Frank Selee

Frank Gibson Selee (October 26, 1859 – July 5, 1909) was an American Major League Baseball manager in the National League (NL). In his sixteen-year Major League career, he managed the Boston Beaneaters for twelve seasons, and the Chicago Orphans/Cubs for four.

Frank Selee
Frank Selee Baseball.jpg
Born: (1859-10-26)October 26, 1859
Amherst, New Hampshire
Died: July 5, 1909(1909-07-05) (aged 49)
Denver, Colorado
MLB debut
April 19, 1890, for the Boston Beaneaters
Last MLB appearance
June 27, 1905, for the Chicago Cubs
MLB statistics
Managerial record1,284–862
Winning %.598
Career highlights and awards
Member of the National
Empty Star.svg Empty Star.svg Empty Star.svg Baseball Hall of Fame Empty Star.svg Empty Star.svg Empty Star.svg
Election MethodVeteran's Committee

He was noted for his ability to assess and utilize talent, which gave his teams a great opportunity to be successful. His success is measurable in that he won five NL titles with the Beaneaters, including three years in a row from 1891 to 1893. After he left Boston, he went on to manage in Chicago where he built the basis for the Cubs' later success by signing and utilizing the talents of Frank Chance, Joe Tinker, and Johnny Evers. He was elected to the Baseball Hall of Fame in 1999 for his managerial achievements.


Selee was born in Amherst, New Hampshire.[1] He has been described as a "balding little man with a modest demeanor and a formidable mustache that gave his face a melancholy cast",[2] and shy and reticent in public. He left a factory job in Waltham, Massachusetts, in 1884 to form a minor league team. His was success in the minors, which led his eventual move to the Major Leagues in 1890.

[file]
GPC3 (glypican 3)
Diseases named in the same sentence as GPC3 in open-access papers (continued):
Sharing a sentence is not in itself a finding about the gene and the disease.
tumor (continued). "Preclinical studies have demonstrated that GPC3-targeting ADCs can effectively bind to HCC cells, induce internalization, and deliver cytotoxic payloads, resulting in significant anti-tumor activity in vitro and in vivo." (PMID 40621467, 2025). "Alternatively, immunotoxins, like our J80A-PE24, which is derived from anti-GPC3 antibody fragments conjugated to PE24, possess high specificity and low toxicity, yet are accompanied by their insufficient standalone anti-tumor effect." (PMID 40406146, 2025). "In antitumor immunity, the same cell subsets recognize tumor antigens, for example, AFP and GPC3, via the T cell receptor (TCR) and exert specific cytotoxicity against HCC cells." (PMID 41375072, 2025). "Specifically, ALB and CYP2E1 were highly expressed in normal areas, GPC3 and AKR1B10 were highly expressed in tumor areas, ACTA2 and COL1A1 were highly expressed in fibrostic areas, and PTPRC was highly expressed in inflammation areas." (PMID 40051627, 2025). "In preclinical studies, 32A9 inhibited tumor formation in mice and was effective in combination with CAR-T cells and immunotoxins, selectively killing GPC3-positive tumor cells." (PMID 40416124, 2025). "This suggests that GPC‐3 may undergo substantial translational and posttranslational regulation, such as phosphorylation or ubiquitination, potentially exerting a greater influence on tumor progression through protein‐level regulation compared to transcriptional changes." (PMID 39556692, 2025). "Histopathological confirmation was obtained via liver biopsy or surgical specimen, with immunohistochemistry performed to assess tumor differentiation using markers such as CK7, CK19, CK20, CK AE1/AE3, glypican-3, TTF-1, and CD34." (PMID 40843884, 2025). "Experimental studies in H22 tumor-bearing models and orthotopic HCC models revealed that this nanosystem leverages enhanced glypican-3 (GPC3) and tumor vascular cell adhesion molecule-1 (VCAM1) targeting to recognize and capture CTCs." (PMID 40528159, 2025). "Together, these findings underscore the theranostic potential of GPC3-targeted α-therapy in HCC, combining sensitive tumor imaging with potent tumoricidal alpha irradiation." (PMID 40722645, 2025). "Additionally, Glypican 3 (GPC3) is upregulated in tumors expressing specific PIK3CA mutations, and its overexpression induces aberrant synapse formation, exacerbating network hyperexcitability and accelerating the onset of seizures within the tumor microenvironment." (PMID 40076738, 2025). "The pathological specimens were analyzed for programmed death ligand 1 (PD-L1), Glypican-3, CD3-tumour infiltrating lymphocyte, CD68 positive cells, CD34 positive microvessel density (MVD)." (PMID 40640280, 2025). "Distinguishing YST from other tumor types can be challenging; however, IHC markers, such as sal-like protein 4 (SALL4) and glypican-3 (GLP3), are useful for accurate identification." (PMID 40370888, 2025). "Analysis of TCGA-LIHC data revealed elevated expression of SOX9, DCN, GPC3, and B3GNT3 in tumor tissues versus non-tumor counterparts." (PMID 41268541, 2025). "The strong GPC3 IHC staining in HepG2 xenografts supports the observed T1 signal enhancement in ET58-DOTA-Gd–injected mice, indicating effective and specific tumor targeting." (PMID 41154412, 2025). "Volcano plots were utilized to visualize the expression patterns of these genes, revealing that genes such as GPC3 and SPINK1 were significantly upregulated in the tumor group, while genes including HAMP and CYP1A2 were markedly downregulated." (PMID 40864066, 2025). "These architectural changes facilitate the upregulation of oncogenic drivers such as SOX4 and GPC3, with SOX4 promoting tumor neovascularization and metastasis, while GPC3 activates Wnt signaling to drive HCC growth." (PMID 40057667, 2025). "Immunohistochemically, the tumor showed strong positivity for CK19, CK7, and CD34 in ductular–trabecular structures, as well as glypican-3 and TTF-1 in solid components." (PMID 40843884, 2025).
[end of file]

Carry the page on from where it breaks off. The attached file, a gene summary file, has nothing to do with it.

Noted for having a keen ability to assess talent,[3] Selee managed the Boston Beaneaters (1890–1901) and the Chicago Cubs (1902–1905). In his first season, the Beaneaters finished with a 76-57-1 record, while finishing 12 games behind the Brooklyn Bridegrooms. In the following year, the schedule increased to 140 games. His team finished 87-51-2, while winning the National League pennant (by 3½ games over the Chicago Colts, their first pennant since 1883. In 1892, the schedule increased to 150 games, while having a split season. The Beaneaters went 102-48-2 overall while winning the first half of the season, with the Cleveland Spiders winning the second half; the two teams played a "World's Championship Series" at the end of the season, with Boston winning five of the seven games played. They were the first team to ever win 100 games in a season. In 1893, the Beaneaters went 86-43-2 while winning the league pennant for the third consecutive year, winning by five games over the Pittsburgh Pirates. The 1894 season was a bit of downgrade, though they went 83-49-1 while finishing 8 games behind the Baltimore Orioles. The following year, the team went 71-60-2 while finishing in a tie for fifth place with the Brooklyn Grooms and 16½ overall of the Orioles. The team rebounded a bit the following year, finishing 74-57-1 and in fourth place, although it was 17 games back of the Orioles. The 1897 season was a return to prominence as they went 93-39-3 while winning the National League pennant by 2 games over the Orioles. This was their fourth league pennant. After the season, the two teams played in the Temple Cup, with Boston losing in five games. The 1898 team went 102-47-3 while winning the league pennant once again, doing so by six games over the Orioles. This was the fifth and final pennant for Selee and the Beaneaters. As it turned out, it was the peak of his tenure with the Beaneaters. Although the team finished 95-57-1 in the following year (along with second place behind Brooklyn), the team finished the 1900 season 66-72-4 and in 4th place, the first under .500 season under Selee's tenure and the first for the team since 1886. He closed out his tenure with the Beaneaters in 1901 with a 69-69-2 record and a 5th place finish (20½ games behind the Pirates). On September 20th, he won his 1,000th career game, doing so in the second game of a doubleheader with the Chicago Orphans, winning 7-0. [4] In his tenure with Boston, he had won 1, 004 games, lost 649 while having 24 ties.